During Middle Ages, we keep perfuming with gum balms
Aristocrats from Ancient Egypt put under their headgear or wig, small cones of cooked dough that diffused nice scents of spices and resin when it melted. During Middle Ages, they kept perfuming themselves with cinnamon, amber and gum balms in the form of birds (The ‘Birdies of Cyprus‘). The Christian Middle Age didn’t really use perfumes (the Church being wary of these ‘artifices of the devil’ or when they used it some, it was in form of ointments, creams, balms, incenses, perfumed oil, flower crown during religious rites). In the medieval time, the perfumery has faced a decrease in West. Since Rome fell appart at the Vth century before Jesus Christ because of the barbarians, the art of perfum took refuge in the Byzantine Empire. Moreover, the profane use of scents, symbol of the frivolity of the heathens is sentenced by The Fathers of Church. The use of ointments, oils, incenses, and myrrh kept going lasted in the liturgy. From the middle of the XIIth century, the influence of the Arab world through the trades and crusades and the need of hygiene (use of soap) contributed to the revival of perfumes in the western world. In 1190, King Philippe Auguste allowed the corporation of glovers perfumers.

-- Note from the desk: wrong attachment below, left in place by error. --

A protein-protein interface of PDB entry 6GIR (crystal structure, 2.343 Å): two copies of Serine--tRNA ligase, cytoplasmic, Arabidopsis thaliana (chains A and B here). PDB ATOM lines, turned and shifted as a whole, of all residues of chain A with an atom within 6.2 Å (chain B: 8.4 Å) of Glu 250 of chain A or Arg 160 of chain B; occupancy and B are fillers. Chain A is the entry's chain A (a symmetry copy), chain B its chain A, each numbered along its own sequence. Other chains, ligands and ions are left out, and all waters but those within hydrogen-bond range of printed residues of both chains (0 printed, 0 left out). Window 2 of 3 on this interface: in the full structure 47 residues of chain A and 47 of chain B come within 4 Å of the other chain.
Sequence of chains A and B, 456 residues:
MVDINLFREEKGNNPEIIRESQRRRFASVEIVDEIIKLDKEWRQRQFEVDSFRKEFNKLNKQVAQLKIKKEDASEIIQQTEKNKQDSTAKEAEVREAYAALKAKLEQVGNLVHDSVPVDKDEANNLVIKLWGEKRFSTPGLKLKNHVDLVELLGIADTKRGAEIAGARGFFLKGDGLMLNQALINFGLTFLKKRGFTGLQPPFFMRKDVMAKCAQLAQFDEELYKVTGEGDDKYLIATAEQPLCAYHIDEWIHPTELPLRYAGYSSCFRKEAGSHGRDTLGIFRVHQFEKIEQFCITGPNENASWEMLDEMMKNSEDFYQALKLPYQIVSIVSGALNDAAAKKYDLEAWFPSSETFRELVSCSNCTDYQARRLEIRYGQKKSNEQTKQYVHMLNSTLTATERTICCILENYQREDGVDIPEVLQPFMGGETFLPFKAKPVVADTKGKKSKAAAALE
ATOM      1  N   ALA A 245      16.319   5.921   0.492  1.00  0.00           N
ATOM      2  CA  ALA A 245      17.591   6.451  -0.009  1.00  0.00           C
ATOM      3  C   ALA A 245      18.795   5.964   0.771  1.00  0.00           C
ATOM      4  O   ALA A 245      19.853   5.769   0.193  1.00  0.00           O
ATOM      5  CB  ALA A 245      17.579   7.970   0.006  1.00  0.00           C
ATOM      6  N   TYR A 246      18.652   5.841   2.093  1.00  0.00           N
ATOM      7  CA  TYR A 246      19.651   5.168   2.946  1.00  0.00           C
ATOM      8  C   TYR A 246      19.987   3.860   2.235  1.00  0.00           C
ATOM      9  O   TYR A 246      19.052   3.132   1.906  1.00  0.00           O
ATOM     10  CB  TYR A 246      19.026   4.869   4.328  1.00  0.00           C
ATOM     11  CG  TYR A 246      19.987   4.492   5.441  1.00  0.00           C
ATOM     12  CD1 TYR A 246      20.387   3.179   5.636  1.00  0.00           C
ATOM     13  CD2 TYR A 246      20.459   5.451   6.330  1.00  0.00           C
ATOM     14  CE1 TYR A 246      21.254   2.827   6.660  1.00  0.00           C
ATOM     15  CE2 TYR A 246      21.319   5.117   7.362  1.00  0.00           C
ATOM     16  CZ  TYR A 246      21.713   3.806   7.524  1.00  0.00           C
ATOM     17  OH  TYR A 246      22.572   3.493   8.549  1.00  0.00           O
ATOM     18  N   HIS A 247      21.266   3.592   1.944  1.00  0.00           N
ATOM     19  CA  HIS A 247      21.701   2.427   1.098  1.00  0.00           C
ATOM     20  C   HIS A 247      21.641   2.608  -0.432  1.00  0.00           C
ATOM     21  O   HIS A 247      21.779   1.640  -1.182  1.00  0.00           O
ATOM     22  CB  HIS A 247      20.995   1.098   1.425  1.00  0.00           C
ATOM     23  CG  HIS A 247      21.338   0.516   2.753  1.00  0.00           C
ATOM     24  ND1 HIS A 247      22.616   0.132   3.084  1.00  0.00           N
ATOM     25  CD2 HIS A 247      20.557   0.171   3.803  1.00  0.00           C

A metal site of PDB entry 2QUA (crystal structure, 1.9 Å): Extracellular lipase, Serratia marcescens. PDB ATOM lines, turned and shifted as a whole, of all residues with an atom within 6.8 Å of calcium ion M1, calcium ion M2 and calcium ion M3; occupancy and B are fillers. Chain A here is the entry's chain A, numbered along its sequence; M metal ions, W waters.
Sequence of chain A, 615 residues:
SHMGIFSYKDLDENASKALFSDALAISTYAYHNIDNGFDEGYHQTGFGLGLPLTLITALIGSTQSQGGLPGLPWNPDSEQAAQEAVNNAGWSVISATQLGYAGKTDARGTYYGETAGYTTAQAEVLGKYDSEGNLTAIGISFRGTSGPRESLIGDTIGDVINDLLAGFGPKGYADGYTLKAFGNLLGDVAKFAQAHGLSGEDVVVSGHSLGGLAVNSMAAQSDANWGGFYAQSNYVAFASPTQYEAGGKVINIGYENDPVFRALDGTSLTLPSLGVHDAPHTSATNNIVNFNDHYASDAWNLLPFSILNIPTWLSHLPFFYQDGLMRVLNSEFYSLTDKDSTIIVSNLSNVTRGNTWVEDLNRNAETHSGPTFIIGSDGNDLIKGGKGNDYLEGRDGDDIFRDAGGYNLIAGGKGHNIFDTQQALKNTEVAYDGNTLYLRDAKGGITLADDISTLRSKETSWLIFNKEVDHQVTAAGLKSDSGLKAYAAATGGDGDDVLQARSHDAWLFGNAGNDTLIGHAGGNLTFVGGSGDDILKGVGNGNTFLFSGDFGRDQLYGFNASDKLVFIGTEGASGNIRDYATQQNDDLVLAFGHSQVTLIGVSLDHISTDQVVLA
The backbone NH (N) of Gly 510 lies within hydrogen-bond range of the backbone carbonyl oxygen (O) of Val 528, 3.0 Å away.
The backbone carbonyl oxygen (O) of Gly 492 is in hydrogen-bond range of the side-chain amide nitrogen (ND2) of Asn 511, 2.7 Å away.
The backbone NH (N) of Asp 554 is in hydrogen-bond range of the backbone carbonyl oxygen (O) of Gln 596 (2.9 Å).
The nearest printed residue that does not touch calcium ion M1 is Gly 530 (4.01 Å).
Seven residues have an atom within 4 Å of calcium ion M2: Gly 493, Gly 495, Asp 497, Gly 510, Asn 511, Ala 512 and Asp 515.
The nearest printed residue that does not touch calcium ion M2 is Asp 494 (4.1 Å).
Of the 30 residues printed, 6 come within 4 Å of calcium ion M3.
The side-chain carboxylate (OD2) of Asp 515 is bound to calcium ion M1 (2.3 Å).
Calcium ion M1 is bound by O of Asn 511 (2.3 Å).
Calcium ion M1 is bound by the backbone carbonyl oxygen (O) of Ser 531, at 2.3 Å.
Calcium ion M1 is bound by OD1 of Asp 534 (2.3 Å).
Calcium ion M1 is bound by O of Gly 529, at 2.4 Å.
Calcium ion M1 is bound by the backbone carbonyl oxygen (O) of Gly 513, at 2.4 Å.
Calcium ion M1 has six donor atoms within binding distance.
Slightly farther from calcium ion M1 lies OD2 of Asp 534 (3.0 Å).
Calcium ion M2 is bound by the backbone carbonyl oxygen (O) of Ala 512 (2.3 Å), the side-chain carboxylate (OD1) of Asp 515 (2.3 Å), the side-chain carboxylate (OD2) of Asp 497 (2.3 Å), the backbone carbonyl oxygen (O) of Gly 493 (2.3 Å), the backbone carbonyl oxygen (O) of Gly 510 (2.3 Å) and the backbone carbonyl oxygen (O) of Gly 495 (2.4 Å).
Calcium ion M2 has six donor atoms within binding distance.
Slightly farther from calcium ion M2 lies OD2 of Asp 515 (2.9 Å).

The Arabs, masters of the Spices Routes, brought back the spices and techniques from China and India. We award the Arabs, heirs of the antique knowledge on the subject, a determining role in the evolution of the perfumery, thanks to the development of the still and the serpentine in the XIVth century. These instruments allowed the distillation of the alcohol, a technique which developed the modern perfumes. Contrary to the wide-spread ideas, hygiene remains an important concern for the time. Then appeared ‘pomanders’, which are balls filled with perfumed products where the exhalations escaped by the perforations on the surface. Many fragrances were forgotten during these times of withdrawal and were only rediscovered during the reopening of the Roman commercial roads for the crusades or with the access to new civilisations during Marco Polo’s or Venice’s long travels. As the crusaders returned from their Easter expeditions, they brought back cosmetics and scents.
© Chaalis, Le Figaro, L’Art des Mets